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 Post subject: Any Yarn Spinners Out There?
PostPosted: Sun Apr 24, 2016 10:16 am 
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Tofu Pup

Joined: Wed Apr 13, 2016 8:02 am
Posts: 2
Hello,

I've just made the move to Veganism and really happy about everything so far. The one I am having such trouble with is spinning wool, I've been researching a lot on man made products and some fibers which I can use to spin with are just shockingly bad for the earth.

I wondered on what other yarn spinner's spin? Do you go with man made products, or do you find suitable super small scale hobby shepherds??? I've googled maybe a thousand times and getting nothing up.

Thanks for reading

Nessy


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 Post subject: Re: Any Yarn Spinners Out There?
PostPosted: Sun Apr 24, 2016 11:37 am 
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TOTALLY CRADICAL
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Joined: Wed Oct 20, 2010 1:42 am
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Location: Smugville, CA
Hi Nessy, congrats on the move to veganism!

You raise a very good question, I've never thought too much about spinning yarn as a vegan. My mom used to spin quite a lot (nowadays her thing is quilting) and at one point ran her own yarn company out of our basement, and although I never got into spinning myself, I did study fashion design and textile science in college and did graduate studies in sustainable apparel.

I assume you're talking mostly about cotton when you refer to how bad for the earth plant-based fibers can be. Sadly, this is true- cotton is the crop responsible for the lion's share of pesticide use here in California, I can only imagine the numbers are similar elsewhere, plus there are numerous other factors involved in non-organic cotton that are devastating to the earth.

man-made fibers can be a solution but by necessity they come out as filaments (like silk) and don't lend themselves to spinning unless they've also been cut up into staple fibers (like wool or cotton).

I imagine using organic cotton, while more expensive, could be a solution; have you also tried using linen (flax) or bamboo? There are a lot of traditional and sustainable plant-based fibers that are picking up traction in the worldwide apparel and textile markets lately, such as banana fibers, maybe those are options? Of course, how well these fibers spin into yarn and how available they are to the home spinner are totally different questions.

I'll think some more about this and ask my mom, too! I'll let you know if I come up with any good solutions. Best of luck, and welcome to the PPK and veganism!

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 Post subject: Re: Any Yarn Spinners Out There?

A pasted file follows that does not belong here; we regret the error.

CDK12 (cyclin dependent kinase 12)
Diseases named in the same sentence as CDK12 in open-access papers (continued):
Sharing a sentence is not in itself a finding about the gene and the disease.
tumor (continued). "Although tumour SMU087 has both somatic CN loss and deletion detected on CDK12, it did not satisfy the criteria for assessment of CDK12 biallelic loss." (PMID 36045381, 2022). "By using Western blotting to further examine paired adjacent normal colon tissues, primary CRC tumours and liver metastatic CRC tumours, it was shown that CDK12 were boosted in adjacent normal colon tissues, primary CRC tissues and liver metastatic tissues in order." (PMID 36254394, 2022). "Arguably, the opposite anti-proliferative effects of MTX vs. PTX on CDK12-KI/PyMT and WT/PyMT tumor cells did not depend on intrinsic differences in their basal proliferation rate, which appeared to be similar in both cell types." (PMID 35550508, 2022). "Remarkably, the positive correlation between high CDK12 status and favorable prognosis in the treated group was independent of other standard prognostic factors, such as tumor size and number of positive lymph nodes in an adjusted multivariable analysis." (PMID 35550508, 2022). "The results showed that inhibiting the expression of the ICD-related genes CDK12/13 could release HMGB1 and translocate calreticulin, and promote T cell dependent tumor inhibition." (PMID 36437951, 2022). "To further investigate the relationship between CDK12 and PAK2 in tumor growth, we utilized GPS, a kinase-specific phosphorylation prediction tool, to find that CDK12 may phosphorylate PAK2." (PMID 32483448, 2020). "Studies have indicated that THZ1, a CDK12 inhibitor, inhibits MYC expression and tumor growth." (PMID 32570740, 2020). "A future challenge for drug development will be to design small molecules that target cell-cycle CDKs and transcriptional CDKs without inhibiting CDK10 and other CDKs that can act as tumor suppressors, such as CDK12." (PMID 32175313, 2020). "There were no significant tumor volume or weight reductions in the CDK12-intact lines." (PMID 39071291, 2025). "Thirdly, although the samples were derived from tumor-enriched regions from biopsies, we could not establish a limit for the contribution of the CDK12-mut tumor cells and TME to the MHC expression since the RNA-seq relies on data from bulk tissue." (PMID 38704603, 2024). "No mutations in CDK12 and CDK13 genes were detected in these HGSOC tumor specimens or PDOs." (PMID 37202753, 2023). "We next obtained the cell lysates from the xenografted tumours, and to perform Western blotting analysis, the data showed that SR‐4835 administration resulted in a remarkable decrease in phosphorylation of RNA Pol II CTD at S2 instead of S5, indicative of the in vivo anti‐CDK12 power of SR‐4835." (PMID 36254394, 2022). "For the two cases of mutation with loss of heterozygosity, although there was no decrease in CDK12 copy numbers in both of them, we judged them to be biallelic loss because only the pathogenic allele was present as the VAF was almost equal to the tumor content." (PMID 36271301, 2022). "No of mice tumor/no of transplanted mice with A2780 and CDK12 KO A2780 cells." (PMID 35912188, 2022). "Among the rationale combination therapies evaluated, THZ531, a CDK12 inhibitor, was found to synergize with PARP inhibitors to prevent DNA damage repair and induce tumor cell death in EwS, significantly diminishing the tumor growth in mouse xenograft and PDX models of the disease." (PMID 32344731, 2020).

PostPosted: Sun Apr 24, 2016 11:48 am 
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TOTALLY CRADICAL
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OK, my mom says you may have to wear gloves while spinning flax, cotton, or hemp. She also says check with the Handweaver's Guild of America (HGA) to see if there's any current info on spinning natural/non-animal fibers.

I also had the thought of reclaimed/recycled fiber as well. Both reclaimed fiber from used yarn/textiles and recycled fiber from things such as plastic bottles. I know these fibers are becoming increasingly popular in commercial applications, so hopefully the home spinner can have access to them too (or at least will soon!).

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Crazy rating: Double plus crazytown bananapants ~Jordanpattern
"It's, you know, your typical Portland restaurant; bowls." ~Kittee
Sews Before Bros
Norton's Movie Maps


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 Post subject: Re: Any Yarn Spinners Out There?
PostPosted: Sun Apr 24, 2016 4:26 pm 
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Dying from Nooch Lung
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Location: SF Bay area
I was given some bamboo fiber that I tried spinning without much success. From my understanding plant fibers don't hold together as well because they aren't barbed like many animal fibers. I know it's possible though! There are some vegan spinners on Ravelry who also sell on etsy, and they use cotton, bamboo, and synthetic.

I have to say I got a bit frustrated with vegan knitting because cotton just doesn't hold in enough heat for legit winter gear, it holds on to water/condensation, and it's HEAVY. But then, I feel bad using all synthetics, which are much warmer and lighter and tend to look sleeker.

I am not comfortable using wool myself, but I did find a farm sanctuary that sells raw wool from their rescue sheep. I purchased some of that and spun it myself to make a hat for my dad, who wanted a winter hat and was going to buy a mass-produced wool hat (and didn't want synthetic). Not ideal, definitely not vegan, but it was a compromise.